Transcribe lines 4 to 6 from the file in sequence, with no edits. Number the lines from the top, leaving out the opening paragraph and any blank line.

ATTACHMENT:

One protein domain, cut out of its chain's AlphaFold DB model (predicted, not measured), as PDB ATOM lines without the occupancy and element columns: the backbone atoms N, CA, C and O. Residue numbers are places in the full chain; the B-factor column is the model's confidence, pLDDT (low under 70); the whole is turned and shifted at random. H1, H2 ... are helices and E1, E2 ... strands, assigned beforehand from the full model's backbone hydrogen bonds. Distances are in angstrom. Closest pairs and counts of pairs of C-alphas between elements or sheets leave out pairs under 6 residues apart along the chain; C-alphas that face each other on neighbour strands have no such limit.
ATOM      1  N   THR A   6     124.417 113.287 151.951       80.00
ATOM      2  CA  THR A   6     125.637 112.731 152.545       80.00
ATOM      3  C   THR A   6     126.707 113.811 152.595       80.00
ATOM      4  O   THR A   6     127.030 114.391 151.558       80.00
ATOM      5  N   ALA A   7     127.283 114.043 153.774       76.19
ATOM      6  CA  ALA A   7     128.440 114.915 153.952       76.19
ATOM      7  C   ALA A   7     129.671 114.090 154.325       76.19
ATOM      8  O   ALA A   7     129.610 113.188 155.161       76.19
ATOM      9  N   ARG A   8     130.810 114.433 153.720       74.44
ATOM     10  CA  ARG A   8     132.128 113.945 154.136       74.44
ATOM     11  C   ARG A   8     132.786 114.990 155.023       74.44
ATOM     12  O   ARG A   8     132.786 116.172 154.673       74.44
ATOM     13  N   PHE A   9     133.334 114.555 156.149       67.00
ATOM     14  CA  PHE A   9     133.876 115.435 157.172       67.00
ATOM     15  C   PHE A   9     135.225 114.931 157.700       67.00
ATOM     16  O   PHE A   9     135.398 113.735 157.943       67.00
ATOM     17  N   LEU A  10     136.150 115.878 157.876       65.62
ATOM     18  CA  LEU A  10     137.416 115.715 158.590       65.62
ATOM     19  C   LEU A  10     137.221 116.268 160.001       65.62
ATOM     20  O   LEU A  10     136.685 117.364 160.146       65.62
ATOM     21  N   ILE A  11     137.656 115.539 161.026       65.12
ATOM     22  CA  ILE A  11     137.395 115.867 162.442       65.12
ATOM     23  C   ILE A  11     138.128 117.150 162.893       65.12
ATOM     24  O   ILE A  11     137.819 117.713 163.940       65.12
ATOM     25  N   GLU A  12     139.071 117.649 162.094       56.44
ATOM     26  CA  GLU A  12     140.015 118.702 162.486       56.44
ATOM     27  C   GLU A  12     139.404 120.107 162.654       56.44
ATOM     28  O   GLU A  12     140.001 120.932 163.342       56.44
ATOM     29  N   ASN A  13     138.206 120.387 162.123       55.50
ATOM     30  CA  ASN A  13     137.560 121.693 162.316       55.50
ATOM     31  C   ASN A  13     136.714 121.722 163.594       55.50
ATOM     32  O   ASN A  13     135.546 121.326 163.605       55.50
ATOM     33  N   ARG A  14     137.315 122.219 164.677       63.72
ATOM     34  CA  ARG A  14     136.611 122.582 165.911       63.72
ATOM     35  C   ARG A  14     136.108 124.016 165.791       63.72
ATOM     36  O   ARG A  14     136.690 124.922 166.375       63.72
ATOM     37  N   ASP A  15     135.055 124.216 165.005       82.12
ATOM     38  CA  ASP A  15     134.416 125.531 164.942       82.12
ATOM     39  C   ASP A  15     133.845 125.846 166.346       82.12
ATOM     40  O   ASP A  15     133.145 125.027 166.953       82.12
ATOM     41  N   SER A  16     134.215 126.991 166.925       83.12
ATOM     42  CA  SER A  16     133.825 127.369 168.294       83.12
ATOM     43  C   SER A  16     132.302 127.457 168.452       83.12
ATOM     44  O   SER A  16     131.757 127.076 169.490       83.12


ATOM      4  O   THR A   6     127.030 114.391 151.558       80.00
ATOM      5  N   ALA A   7     127.283 114.043 153.774       76.19
ATOM      6  CA  ALA A   7     128.440 114.915 153.952       76.19